What are your thoughts on the name Oscar?

Sources:

P.S. The House of Bernadotte remains the royal family of Sweden to this day. Descendants of Carl XIV Johan include Prince Bertil (b. 1912) and Princess Estelle (b. 2012).

Where did the baby name Roald come from in 1912?

Norwegian explorer Roald Amundsen (1872-1928)
Roald Amundsen

Norwegian explorer Roald Amundsen was the first person to cross the Northwest Passage (1905), to reach the South Pole (1911), and to reach both poles (1926).

His name, Roald, can be traced back to an Old Norse name made up of the words hróðr, meaning “fame,” and valdr, meaning “ruler.” It first appeared on the U.S. baby name charts in 1912:

  • 1914: 7 baby boys named Roald
  • 1913: 5 baby boys named Roald
  • 1912: 10 baby boys named Roald [debut]
  • 1911: unlisted
  • 1910: unlisted

Why 1912? Because, even though Amundsen reached the South Pole in December of 1911, the rest of the world wasn’t aware of his accomplishment until after he’d left Antarctica and arrived in Tasmania in March of 1912.

The Social Security Death Index (SSDI) shows a similar rise in the number of Roalds born in 1912:

  • 1915: 4 people named Roald
  • 1914: 5 people named Roald
  • 1913: 6 people named Roald
  • 1912: 9 people named Roald
  • 1911: 3 people named Roald

Many of the U.S. babies named Roald during the 1910s were born to parents who had emigrated from Norway.* Amusingly, four or five of these baby Roalds were born into families with the surname Amundson or Amundsen.

Peak usage happened in 1928, the year Roald Amundsen went missing and was presumed dead after a plane crash in the Arctic.**

Finally, though I don’t have any data to back it up, my hunch is that the name Roald also saw increased usage in other regions in the 1910s and 1920s, and perhaps later. Amundsen’s two most famous namesakes are writer Roald Dahl, born in Wales in 1916, and chemist Roald Hoffmann, born in Poland in 1937.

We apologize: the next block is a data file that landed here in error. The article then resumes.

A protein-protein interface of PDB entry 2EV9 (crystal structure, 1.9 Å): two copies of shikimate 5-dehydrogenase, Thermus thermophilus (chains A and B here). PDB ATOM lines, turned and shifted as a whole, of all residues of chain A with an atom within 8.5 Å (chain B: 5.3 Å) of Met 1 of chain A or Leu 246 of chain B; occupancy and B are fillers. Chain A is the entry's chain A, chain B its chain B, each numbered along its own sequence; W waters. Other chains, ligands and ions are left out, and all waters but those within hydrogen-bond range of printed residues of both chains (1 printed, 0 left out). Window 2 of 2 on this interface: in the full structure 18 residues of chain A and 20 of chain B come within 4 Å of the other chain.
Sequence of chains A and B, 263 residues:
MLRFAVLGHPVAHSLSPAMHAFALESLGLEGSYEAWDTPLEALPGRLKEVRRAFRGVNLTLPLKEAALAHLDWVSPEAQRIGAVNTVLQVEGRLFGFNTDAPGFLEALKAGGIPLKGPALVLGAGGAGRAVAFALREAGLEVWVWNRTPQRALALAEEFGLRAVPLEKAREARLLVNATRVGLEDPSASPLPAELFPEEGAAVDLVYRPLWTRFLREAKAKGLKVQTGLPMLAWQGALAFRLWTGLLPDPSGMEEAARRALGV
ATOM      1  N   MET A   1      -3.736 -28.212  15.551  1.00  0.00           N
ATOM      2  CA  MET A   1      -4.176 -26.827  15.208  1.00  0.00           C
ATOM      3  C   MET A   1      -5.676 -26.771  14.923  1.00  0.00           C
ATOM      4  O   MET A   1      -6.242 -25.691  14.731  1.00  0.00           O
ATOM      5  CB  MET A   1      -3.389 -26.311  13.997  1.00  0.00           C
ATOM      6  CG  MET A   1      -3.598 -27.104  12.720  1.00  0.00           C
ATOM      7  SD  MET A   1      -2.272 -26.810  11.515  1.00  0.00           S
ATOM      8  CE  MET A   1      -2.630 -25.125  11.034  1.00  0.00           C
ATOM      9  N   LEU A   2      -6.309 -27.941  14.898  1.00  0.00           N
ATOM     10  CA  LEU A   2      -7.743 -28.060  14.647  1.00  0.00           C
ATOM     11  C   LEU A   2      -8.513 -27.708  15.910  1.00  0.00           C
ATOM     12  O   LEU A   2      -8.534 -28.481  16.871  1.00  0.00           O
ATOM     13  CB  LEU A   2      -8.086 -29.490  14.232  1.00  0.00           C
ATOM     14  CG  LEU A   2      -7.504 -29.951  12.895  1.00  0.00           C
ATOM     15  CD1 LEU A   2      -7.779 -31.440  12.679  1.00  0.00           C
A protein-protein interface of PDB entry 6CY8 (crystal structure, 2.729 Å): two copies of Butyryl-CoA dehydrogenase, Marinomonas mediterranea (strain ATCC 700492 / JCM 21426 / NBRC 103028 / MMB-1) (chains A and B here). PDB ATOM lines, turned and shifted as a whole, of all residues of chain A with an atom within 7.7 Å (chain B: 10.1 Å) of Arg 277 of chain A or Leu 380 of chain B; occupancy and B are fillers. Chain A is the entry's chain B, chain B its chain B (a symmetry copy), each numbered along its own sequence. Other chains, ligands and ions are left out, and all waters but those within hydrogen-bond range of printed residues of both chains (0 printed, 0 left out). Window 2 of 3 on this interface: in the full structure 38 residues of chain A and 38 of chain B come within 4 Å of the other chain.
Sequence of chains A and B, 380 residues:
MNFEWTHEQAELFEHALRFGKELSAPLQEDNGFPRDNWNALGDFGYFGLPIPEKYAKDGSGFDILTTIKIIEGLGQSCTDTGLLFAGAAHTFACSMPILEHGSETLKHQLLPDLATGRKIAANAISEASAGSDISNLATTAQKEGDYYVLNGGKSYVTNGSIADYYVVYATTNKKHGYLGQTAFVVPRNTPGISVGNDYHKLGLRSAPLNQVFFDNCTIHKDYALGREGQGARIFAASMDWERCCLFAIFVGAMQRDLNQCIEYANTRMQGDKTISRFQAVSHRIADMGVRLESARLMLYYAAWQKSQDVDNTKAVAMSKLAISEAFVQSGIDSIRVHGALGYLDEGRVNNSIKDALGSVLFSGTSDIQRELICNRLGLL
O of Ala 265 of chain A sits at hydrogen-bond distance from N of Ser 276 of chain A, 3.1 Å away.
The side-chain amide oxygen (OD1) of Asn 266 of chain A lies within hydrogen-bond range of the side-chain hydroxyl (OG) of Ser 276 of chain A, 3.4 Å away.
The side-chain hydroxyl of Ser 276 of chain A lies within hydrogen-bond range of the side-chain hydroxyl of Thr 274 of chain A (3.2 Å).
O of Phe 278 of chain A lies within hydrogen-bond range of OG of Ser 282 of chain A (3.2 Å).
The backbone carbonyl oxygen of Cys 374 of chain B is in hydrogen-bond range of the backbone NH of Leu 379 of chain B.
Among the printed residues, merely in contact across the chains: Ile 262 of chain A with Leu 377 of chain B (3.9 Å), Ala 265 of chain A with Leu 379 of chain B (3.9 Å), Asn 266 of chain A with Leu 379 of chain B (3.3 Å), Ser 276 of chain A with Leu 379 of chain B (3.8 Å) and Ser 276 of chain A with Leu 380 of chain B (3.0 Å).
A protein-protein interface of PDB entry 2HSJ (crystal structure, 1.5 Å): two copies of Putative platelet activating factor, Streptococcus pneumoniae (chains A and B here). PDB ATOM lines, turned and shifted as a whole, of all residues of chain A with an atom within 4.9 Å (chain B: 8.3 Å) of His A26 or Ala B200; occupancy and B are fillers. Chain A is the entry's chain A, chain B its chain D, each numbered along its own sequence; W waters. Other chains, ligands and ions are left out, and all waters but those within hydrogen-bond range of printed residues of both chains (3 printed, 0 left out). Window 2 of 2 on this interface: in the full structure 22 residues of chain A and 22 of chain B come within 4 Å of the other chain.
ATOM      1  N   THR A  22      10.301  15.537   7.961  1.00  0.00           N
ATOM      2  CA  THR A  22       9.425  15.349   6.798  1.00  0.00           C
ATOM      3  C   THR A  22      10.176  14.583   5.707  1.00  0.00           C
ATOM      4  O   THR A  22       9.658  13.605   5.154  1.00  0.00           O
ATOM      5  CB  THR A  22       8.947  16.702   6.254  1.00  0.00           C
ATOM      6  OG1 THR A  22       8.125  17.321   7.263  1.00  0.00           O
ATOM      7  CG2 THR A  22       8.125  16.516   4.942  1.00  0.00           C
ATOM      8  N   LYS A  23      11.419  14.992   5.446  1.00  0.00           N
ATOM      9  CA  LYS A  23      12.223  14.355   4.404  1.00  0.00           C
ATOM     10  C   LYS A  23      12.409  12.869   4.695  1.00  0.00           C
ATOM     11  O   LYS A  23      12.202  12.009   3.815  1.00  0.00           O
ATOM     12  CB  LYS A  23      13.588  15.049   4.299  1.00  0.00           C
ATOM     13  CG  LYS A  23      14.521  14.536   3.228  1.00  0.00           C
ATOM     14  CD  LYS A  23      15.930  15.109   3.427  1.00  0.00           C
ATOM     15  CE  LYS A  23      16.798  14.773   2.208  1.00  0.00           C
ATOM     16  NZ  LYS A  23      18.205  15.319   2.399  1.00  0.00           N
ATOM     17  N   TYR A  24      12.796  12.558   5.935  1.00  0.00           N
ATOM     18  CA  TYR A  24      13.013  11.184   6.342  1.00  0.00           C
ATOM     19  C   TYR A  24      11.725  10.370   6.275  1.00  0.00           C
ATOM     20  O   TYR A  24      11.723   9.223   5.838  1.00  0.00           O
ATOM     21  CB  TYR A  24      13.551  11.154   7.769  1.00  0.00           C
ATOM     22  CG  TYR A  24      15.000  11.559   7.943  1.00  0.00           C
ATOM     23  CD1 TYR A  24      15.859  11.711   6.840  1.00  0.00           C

*Similar to the way Bertil became trendy among Swedish immigrants.
**Same thing happened to the name Knute the year Knute Rockne died, also in a plane crash.

Sources: Roald Amundsen – Wikipedia, SSA

Where did the baby name Bertil come from in 1912?

Princess Margaret and baby Bertil (in 1913)
Princess Margaret and Bertil

Crown Prince Gustaf VI of Sweden and his wife, Margaret, welcomed their fourth child, a baby boy, in February of 1912. They named him Bertil.

The same year Prince Bertil was born, the name Bertil appeared for the first time in the U.S. baby name data:

  • 1914: 31 baby boys named Bertil
  • 1913: 17 baby boys named Bertil
  • 1912: 16 baby boys named Bertil [debut]
  • 1911: unlisted
  • 1910: unlisted

Bertil was the second-highest debut that year, after Woodroe (inspired by Woodrow Wilson, who was elected president in November).

But the early SSA numbers tend to skew low, so here’s some data from the Social Security Death Index (SSDI) for a different perspective. (I’m only counting people with the first name Bertil, and I’m ignoring the feminine variants Bertille and Bertilla.)

  • 1914: 51 people named Bertil
  • 1913: 37 people named Bertil
  • 1912: 40 people named Bertil
  • 1911: 19 people named Bertil
  • 1910: 32 people named Bertil

Just about all of the surnames I saw for Bertils in the SSDI were Swedish. Even more interesting, the SSA data indicates that many of these Bertils were born in Minnesota, Illinois and Massachusetts — states with large Swedish communities:

By 1910 the position of the Midwest as a place of residence for the Swedish immigrants and their children was still strong, but had weakened. Fifty-four percent of the Swedish immigrants and their children now lived in these states, with Minnesota and Illinois dominating. Fifteen percent lived in the East, where the immigrants were drawn to industrial areas in New England. New York City and Worcester, Massachusetts, were two leading destinations.

I think it’s safe to conclude that this usage of Bertil was occurring among Swedish immigrants (and their descendants) exclusively.

So what’s the etymology of Bertil? According to the Handbook of Scandinavian Names, the names Bertil and Bertel (which debuted the very next year) are “forms of the first element in German names like Berthold, from bert ‘bright, shining.’ The site Behind the Name simply says Bertil is a form of Berthold, meaning “bright ruler.”

Surprisingly, Bertil isn’t the first U.S. baby name debut we can link to Swedish royalty. Ebba, which debuted in 1888, was inspired by Princess Ebba Bernadotte — baby Bertil’s great aunt.

P.S. Bertil’s siblings were named Gustaf, Sigvard, Ingrid, and Carl. Curiously, none of them had a discernible influence on the U.S. baby name data like their brother did.

Sources:

Image: Prins Bertil och hans mor